After a majority of neighbors objected to initial and follow-up plans for a homeowner to build two accessory dwelling units on her 10th Street lot, in part to have more rental units, Cody Planning and Zoning Board members decided they need more time before making a final decision.

At the end of a more-than-two-hour-long meeting Tuesday, chair Richard Jones suggested tabling the issue until the next meeting in order to get more information. The board agreed.

City planner Todd Stowell said staff advised the members approve the request for two additional buildings on the property at 1322 10th St. as long as the structures met certain requirements such as height limits and appropriate setbacks. Members had generally indicated they would be willing to approve the special exemption request – which could include buildings being less than 10 feet from the property line or fewer than six parking spaces – and apologized to the applicant for delaying a final decision.

Members also expressed appreciation for the plight of the neighbors, seven of whom gave written statements in opposition and three others who spoke at the meeting.

Two of the main issues they had, however, weren’t up for discussion. Neighbors, including Tom Keegan and Leslie Bales, disliked allowing a dwelling so close to a property line and to the alley. They also objected to simply having more people and traffic in the neighborhood near Cody High School.

Regardless, while many of the neighbors live in an area zoned R-3, the property in discussion, owned by Cody resident Sarah Clark, is zoned R-4 and thus more appropriate for higher density residential. There are numerous residential zones in the city, from RR (Rural Residential) and R1 (Single Family Residential) to R3 (Medium-High Density Residential) and R4 (High Density Residential).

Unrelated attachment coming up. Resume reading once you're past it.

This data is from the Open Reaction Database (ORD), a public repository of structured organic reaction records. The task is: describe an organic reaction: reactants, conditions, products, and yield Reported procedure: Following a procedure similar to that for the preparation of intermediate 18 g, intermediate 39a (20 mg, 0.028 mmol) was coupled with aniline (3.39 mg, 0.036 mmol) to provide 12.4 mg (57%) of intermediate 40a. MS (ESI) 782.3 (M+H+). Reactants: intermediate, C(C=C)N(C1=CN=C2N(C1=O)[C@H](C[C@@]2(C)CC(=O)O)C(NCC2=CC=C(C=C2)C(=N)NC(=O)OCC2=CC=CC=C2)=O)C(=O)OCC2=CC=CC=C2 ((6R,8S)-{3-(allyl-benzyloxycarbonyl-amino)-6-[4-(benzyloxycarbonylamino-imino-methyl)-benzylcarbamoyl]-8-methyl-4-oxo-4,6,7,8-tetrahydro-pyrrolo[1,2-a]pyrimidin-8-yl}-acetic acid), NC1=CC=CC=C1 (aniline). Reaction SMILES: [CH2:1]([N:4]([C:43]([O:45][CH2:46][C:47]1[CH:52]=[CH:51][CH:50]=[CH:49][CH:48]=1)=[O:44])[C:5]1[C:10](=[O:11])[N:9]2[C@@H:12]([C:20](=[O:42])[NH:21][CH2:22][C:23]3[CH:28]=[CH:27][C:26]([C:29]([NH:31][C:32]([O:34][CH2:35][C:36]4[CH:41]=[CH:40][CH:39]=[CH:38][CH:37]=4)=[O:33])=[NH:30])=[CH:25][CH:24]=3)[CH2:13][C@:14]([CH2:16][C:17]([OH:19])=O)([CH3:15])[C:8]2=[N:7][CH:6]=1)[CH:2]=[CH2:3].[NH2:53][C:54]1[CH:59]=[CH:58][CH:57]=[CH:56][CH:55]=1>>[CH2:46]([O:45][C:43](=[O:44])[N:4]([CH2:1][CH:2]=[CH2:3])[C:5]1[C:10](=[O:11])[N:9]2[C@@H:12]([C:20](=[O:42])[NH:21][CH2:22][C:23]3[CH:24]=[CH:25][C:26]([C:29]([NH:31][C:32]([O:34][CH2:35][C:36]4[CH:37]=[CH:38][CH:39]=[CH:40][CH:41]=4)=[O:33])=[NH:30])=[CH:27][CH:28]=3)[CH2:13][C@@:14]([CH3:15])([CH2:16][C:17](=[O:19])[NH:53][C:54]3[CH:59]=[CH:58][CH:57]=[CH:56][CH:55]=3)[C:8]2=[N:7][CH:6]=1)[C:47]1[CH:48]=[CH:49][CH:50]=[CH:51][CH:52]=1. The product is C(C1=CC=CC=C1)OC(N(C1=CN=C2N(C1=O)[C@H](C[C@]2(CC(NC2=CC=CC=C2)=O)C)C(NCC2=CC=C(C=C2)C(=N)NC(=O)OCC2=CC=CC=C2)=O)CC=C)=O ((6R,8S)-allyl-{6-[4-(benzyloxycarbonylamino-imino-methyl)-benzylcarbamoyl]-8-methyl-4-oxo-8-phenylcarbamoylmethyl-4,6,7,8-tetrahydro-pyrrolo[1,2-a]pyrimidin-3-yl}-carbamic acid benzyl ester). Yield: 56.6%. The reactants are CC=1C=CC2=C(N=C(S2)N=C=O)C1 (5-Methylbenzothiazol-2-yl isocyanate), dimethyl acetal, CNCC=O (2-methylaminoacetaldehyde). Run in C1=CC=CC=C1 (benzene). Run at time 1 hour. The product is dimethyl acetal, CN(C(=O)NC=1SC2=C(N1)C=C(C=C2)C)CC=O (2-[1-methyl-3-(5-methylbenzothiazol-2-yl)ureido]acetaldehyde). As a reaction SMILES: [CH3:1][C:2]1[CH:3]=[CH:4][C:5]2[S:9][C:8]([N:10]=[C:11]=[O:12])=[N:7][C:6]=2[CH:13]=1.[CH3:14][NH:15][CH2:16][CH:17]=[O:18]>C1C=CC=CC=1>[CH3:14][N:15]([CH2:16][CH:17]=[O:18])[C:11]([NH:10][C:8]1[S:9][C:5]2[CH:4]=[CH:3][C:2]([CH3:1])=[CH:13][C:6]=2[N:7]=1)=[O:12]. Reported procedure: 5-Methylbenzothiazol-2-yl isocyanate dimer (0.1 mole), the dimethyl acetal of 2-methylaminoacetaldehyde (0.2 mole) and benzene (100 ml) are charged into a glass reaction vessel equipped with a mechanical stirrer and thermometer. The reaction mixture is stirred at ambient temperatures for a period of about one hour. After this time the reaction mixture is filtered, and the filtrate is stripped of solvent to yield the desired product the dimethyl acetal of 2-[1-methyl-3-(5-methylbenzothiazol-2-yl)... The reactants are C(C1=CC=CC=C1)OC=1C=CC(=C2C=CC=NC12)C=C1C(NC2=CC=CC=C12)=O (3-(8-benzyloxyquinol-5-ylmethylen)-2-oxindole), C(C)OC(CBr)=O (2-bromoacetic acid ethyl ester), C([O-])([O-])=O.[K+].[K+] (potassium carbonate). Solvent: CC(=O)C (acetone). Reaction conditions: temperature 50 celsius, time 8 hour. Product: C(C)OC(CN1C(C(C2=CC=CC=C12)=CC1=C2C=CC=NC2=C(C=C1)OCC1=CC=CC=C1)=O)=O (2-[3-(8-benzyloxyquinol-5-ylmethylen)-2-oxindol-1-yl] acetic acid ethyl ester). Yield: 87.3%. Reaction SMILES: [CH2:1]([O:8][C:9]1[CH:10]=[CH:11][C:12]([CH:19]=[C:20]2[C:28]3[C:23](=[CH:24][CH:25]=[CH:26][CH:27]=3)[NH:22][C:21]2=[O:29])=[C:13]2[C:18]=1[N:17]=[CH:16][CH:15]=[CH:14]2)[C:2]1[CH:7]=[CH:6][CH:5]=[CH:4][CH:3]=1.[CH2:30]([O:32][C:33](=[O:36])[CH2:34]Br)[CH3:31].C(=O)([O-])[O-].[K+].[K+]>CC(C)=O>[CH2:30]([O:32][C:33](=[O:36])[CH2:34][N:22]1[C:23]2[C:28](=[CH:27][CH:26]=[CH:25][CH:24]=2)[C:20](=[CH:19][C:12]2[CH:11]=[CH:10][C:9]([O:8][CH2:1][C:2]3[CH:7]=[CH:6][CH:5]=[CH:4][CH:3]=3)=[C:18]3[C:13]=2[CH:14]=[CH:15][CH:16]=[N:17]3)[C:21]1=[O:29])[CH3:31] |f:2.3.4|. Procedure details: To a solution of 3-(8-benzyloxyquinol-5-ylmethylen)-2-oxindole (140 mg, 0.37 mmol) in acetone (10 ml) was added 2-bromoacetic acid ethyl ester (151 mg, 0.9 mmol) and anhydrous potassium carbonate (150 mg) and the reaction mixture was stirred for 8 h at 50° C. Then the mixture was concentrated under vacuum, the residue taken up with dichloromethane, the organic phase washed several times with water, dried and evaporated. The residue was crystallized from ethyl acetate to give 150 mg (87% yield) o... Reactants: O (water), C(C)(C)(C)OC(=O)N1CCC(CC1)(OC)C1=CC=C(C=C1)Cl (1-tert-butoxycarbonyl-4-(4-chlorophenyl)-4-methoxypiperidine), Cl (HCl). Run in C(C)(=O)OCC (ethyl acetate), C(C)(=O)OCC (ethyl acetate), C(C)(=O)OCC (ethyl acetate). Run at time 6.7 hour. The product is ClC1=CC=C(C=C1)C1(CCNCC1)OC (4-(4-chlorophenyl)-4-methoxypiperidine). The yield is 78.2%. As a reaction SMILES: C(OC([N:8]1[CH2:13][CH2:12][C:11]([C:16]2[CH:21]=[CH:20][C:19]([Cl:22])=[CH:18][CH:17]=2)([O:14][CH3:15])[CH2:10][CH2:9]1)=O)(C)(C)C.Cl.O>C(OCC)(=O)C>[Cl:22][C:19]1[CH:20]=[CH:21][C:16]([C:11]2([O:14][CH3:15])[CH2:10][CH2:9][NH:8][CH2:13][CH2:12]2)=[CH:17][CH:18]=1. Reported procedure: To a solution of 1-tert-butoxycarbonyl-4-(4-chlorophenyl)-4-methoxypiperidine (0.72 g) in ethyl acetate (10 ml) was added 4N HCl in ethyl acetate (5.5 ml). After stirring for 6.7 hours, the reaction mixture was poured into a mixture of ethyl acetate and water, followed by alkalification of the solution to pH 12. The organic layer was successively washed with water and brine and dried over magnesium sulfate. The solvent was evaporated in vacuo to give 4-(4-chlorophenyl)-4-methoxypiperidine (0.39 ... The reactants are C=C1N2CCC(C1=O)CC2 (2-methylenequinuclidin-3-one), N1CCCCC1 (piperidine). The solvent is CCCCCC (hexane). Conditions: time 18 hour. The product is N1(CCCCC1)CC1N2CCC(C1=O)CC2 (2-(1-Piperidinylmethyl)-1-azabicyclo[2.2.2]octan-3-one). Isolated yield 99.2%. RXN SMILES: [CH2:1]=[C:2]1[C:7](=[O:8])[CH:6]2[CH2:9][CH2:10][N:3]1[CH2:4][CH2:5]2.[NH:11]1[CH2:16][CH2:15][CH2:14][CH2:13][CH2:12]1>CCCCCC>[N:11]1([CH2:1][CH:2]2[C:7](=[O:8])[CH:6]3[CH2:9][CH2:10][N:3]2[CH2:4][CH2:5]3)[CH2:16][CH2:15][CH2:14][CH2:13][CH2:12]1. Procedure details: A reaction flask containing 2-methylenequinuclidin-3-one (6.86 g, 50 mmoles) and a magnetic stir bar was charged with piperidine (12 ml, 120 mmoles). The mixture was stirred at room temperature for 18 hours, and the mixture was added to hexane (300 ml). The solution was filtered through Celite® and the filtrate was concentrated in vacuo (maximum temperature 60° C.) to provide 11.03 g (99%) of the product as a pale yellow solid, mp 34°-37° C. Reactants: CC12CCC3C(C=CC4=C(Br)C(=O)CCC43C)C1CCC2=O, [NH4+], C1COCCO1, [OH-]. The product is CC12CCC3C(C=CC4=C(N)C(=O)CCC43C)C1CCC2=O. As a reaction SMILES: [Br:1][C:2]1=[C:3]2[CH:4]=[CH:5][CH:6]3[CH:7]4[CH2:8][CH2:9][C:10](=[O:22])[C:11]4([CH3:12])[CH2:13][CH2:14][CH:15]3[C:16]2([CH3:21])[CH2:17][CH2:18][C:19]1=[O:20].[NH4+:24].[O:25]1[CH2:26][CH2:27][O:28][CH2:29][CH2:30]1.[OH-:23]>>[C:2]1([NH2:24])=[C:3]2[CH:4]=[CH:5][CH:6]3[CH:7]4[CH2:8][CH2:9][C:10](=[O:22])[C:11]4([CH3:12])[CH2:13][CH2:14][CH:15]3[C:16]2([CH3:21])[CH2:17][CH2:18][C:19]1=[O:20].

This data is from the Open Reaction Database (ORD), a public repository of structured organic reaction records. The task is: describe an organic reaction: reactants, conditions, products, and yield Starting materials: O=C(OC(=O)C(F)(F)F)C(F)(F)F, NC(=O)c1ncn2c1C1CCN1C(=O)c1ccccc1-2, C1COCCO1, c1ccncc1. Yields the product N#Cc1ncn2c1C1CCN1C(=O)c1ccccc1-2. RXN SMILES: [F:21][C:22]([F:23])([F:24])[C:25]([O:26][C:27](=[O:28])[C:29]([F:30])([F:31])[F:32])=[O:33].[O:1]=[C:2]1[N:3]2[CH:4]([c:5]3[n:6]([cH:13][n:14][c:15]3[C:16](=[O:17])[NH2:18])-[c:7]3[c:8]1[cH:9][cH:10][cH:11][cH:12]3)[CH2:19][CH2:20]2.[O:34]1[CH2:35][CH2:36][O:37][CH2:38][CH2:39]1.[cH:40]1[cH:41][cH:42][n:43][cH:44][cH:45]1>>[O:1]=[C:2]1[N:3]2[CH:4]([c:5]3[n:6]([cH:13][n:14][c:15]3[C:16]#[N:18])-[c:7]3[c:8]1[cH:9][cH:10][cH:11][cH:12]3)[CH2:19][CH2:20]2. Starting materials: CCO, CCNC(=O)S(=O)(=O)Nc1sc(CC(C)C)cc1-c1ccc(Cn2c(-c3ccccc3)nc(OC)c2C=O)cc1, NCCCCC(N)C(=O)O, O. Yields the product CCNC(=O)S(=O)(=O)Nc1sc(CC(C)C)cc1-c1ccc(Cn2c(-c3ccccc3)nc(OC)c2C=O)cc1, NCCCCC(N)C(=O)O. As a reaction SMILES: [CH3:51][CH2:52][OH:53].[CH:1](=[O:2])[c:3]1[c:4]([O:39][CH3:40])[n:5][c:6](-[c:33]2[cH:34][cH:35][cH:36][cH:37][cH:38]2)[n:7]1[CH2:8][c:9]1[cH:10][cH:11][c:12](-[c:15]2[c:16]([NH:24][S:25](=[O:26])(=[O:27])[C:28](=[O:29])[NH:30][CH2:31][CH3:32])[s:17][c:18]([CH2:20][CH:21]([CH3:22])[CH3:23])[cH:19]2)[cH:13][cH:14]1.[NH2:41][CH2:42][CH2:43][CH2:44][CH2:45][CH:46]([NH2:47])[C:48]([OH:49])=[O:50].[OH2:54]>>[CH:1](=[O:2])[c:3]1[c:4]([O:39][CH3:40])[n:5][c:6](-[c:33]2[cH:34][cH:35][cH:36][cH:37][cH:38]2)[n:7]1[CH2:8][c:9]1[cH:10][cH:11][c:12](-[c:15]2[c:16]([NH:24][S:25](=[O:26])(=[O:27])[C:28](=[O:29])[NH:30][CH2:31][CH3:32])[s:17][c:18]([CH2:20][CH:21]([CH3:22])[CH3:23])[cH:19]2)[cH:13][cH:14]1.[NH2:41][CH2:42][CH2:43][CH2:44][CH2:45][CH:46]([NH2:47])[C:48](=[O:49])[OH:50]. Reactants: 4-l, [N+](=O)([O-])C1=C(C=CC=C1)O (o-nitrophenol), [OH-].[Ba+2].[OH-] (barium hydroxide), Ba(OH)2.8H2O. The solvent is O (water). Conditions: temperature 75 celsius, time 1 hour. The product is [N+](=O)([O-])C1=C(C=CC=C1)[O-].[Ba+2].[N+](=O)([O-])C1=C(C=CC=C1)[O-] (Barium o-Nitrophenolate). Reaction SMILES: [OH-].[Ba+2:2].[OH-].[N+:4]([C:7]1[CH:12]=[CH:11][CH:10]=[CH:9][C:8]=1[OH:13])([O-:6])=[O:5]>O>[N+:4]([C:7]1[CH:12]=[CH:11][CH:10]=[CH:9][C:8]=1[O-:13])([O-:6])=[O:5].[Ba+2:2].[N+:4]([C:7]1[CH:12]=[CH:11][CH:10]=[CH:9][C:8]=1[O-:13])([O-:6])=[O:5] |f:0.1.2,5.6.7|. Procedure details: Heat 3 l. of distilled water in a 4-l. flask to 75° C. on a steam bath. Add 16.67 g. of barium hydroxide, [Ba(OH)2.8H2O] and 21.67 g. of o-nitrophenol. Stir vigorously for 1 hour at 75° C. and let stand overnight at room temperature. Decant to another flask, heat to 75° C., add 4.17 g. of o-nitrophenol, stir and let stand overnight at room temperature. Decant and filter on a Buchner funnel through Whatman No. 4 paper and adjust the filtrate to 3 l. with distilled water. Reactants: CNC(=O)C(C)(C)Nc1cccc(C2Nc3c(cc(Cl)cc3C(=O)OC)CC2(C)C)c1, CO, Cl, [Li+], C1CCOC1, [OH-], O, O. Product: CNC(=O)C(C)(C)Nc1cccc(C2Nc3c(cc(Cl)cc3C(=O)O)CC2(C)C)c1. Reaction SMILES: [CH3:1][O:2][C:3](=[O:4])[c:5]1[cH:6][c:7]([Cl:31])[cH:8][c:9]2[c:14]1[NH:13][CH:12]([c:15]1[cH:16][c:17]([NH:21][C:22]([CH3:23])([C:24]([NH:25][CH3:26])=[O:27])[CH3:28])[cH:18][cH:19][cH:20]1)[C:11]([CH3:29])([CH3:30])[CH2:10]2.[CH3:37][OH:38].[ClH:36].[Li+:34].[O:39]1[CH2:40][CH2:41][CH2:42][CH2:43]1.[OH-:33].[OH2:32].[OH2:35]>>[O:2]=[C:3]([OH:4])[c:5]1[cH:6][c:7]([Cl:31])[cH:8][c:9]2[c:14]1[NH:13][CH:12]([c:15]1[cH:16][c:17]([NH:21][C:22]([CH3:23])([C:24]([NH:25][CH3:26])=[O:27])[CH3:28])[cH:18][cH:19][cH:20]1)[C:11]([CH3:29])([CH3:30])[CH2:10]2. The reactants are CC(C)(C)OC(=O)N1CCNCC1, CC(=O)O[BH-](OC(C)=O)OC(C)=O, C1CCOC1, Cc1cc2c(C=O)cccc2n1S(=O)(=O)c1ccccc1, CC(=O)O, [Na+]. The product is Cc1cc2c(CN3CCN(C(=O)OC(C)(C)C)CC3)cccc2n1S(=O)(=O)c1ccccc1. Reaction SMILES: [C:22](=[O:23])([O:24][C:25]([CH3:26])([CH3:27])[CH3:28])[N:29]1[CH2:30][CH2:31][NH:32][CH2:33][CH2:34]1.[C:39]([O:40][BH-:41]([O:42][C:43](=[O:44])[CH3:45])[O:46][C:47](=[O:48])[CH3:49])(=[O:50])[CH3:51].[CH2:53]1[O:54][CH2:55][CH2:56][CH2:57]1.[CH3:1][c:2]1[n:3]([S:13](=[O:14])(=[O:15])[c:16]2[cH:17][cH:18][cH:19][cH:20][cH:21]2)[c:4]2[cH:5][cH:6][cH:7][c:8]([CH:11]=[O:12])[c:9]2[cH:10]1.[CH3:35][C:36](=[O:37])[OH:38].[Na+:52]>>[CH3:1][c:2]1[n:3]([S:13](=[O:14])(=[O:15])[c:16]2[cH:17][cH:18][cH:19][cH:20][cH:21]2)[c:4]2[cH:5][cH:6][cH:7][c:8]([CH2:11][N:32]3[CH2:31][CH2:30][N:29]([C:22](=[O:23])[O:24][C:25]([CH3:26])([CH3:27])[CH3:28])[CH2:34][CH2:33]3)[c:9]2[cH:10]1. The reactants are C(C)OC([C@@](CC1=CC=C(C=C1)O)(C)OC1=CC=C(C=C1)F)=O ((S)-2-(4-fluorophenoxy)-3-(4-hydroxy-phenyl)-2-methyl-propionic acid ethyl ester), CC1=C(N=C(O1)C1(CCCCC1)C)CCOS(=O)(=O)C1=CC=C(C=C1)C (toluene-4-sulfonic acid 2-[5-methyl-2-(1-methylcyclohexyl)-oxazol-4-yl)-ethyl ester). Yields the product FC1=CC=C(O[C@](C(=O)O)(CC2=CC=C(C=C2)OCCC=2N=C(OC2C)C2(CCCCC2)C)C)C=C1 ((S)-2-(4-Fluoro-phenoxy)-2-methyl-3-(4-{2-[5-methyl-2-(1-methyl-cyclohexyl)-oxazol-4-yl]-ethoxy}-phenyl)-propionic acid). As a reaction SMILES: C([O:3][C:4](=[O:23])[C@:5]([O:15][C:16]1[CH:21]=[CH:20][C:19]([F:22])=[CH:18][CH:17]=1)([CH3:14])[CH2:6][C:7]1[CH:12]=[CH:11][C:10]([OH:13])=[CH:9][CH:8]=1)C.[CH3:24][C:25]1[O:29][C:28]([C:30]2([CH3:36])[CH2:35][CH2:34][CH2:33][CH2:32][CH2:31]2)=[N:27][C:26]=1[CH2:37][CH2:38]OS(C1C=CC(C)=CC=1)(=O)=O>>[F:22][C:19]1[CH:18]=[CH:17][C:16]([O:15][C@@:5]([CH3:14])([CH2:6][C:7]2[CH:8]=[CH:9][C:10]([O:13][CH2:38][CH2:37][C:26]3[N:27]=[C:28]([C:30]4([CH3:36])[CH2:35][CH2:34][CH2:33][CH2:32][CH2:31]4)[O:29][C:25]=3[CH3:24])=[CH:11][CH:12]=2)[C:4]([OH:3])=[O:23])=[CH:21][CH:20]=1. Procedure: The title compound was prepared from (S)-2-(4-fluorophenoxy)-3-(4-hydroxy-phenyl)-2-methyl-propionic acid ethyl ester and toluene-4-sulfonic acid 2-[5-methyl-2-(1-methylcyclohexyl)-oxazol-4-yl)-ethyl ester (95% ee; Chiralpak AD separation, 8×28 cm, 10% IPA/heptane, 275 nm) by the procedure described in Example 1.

The neighbors said they had never even heard that a property so close to theirs was zoned that way.

“I don’t think we can resolve the major issue because that’s a zoning issue,” Jones said. “To me it’s very important, zoning is what it is – lots of thoughts are put into that zoning.

“If you’re a neighbor to that zoning, you’re a neighbor to that zoning. In R4, all of this is allowed.”

Most of the current zoning boundaries were finalized in 2017 after more than a year of staff work and after extensive discussion and public hearings.

Aside from the zoning issue, Clark’s plan would still need exemptions to be approved. Her proposal, already revised once after a flood of negative comments from neighbors, is to build two new structures on the property that would serve as small, one-bedroom units in addition to the two-bedroom house on the property.

The two new buildings together with the large home do not exceed the square footage requirements for the lot size. However, since they would all be occupied homes or rental properties, neighbors said they worried about increased traffic and the impact on the integrity of the residential area.

“It’s changing the character of the neighborhood a bit,” Keegan said. “We’ve already had short-term rentals pop up, now potentially two more.”

Clark said she bought the property three years ago but hasn’t been able to afford the mortgage on her own, so she has rented out the existing house and is staying at her family’s place in Wapiti.

With her plan to build the two new structures, she said she’d like to live in one of the one-bedroom units and rent out the other two, for either short- or long-term.

After an initial plan that included limited setbacks between proposed new structures and a neighboring property as well as the alley, she expanded the setbacks in her revised plan and said she’s be willing to adjust those even more.

“I heard your concerns and the original plan was a mistake,” Clark said. “I have reached out to all the neighbors to make amends for all the stress that I might have caused. I’ve modified the proposal. Let go of the garage space. I think it’s going to look really nice, that’s my hope.”

The next P&Z meeting is scheduled for noon, Feb. 23 in the Cody Club Room.

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